JACKSON COUNTY, Ga. — Jackson County authorities confirmed that a ransomware attack has impacted systems throughout the county.

Sheriff Janis Mangum told 11Alive that computers tied to her own departments were impacted and said that the issue is being felt by other county agencies.

The county later confirmed that all departments were impacted. They're now working to restore the 911 and emergency systems first.

"Since the attack includes our emails, communication has been tricky but our phones still work so we are doing everything possible to keep things running as smoothly as we can," a spokesperson said by Facebook on Wednesday.

The county spokesperson added that they appreciate everyone's patience and understanding.

"We are doing everything we can," the person 

Ransomware attacks occur when a computer is infected with a digital virus that then moves through a network, spreading to other computers' encrypting data along the way. The "ransom" part comes in when the person behind the attack demands something - usually money or bitcoin - in return for a key that will allegedly unlock the encrypted data.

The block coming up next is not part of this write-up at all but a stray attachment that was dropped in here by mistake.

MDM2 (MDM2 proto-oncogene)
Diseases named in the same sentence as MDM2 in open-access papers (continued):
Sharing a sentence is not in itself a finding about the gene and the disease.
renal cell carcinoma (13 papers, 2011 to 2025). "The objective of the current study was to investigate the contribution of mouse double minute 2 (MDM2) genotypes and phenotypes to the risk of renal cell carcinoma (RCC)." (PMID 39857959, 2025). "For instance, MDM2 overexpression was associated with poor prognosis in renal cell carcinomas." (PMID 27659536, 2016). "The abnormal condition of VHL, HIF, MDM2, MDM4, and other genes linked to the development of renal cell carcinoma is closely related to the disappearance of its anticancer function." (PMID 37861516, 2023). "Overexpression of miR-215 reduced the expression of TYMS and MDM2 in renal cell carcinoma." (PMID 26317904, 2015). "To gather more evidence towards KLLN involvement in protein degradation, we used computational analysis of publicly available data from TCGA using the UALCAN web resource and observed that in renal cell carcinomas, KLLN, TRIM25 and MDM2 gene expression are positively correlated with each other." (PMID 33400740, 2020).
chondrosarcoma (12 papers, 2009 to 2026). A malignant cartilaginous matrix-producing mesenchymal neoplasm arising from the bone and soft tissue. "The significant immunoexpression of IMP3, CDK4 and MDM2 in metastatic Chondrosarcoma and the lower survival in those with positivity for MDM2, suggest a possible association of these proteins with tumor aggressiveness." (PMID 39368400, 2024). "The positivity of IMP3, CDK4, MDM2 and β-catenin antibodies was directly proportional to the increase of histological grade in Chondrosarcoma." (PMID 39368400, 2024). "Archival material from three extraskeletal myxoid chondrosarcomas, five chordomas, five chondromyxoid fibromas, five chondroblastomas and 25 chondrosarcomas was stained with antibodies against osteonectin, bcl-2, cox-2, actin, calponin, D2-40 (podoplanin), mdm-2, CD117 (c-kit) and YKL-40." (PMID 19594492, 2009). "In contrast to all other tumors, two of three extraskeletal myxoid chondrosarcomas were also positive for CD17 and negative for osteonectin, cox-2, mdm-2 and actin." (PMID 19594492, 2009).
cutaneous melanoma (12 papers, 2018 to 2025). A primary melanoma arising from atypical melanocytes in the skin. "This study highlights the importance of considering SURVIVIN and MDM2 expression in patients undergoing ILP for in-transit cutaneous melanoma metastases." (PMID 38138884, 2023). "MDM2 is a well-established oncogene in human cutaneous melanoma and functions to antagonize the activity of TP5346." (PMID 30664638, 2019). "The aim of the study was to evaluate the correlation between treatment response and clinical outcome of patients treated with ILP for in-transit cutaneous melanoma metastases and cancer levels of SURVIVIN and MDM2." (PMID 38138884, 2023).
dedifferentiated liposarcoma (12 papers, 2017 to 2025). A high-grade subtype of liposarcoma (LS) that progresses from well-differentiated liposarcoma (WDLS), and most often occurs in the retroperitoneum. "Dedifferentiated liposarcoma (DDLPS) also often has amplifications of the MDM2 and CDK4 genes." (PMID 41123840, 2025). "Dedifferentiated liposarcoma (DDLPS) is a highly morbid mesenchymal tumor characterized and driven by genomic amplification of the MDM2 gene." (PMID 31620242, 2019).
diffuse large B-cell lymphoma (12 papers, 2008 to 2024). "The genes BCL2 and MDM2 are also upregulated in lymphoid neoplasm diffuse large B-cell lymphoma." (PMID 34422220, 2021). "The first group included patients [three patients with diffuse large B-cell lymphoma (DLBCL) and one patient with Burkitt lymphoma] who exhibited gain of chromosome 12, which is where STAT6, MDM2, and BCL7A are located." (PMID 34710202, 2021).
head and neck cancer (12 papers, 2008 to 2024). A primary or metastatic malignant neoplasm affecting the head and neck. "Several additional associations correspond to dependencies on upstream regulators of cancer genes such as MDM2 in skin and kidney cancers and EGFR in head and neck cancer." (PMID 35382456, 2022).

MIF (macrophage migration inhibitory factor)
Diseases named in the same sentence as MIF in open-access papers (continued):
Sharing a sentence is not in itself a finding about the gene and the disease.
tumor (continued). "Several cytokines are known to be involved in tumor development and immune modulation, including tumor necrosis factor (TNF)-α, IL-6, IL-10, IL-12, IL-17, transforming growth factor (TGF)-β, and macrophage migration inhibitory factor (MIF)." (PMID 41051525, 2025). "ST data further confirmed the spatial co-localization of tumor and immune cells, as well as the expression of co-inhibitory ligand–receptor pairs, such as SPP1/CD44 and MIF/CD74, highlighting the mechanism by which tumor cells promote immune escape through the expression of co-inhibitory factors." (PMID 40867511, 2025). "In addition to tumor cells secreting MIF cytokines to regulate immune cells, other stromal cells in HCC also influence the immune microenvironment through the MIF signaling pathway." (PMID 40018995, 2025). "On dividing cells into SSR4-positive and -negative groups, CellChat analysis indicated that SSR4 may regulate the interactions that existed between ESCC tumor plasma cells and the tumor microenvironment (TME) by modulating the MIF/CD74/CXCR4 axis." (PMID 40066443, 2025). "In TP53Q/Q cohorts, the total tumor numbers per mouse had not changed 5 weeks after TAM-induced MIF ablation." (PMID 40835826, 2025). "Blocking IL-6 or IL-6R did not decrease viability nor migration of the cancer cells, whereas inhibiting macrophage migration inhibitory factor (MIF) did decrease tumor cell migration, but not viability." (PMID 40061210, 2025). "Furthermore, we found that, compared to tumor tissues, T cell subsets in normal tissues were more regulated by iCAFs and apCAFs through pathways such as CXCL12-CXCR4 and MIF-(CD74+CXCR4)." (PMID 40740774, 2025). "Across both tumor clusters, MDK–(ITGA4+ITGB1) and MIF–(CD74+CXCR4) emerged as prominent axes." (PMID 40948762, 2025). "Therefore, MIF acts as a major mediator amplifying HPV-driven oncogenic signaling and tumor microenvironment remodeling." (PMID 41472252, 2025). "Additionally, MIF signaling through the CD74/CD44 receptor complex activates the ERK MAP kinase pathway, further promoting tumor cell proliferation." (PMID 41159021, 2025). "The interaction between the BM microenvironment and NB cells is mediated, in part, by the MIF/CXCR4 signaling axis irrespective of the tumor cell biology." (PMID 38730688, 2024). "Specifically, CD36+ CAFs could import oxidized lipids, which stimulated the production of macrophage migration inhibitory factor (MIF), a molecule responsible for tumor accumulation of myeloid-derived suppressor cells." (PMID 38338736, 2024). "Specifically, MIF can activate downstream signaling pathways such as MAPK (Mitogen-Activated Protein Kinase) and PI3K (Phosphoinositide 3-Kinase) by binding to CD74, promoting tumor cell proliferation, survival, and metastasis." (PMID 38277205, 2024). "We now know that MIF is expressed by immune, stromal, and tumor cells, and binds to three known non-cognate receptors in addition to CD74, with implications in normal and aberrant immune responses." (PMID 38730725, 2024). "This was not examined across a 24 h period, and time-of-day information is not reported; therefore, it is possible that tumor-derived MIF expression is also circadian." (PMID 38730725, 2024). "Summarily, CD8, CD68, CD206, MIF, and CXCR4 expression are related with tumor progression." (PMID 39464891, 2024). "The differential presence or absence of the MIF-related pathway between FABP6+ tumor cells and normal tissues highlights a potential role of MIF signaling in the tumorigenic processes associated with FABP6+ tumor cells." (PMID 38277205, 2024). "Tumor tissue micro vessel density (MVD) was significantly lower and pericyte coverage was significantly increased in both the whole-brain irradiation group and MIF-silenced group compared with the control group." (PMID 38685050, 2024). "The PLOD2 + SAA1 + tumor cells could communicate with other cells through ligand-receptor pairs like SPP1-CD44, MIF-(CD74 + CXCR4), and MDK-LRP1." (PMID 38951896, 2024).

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Responses to these attacks across the U.S. have varied widely in the last year when cities were suddenly faced with a version of the nasty attack.

It's been roughly a year since the city of Atlanta was the victim of an attack and refused to pay the relatively hefty price for the key. The city ended up spending much more to rebuild its networks and begin new safety measures to prevent it from happening in the future. The impact lasted months.

And while paying up may seem like another option, it doesn't always end the problem. Amid other cases of ransomware attacks in 2018, some who did pay the ransom ended up with keys that didn't work.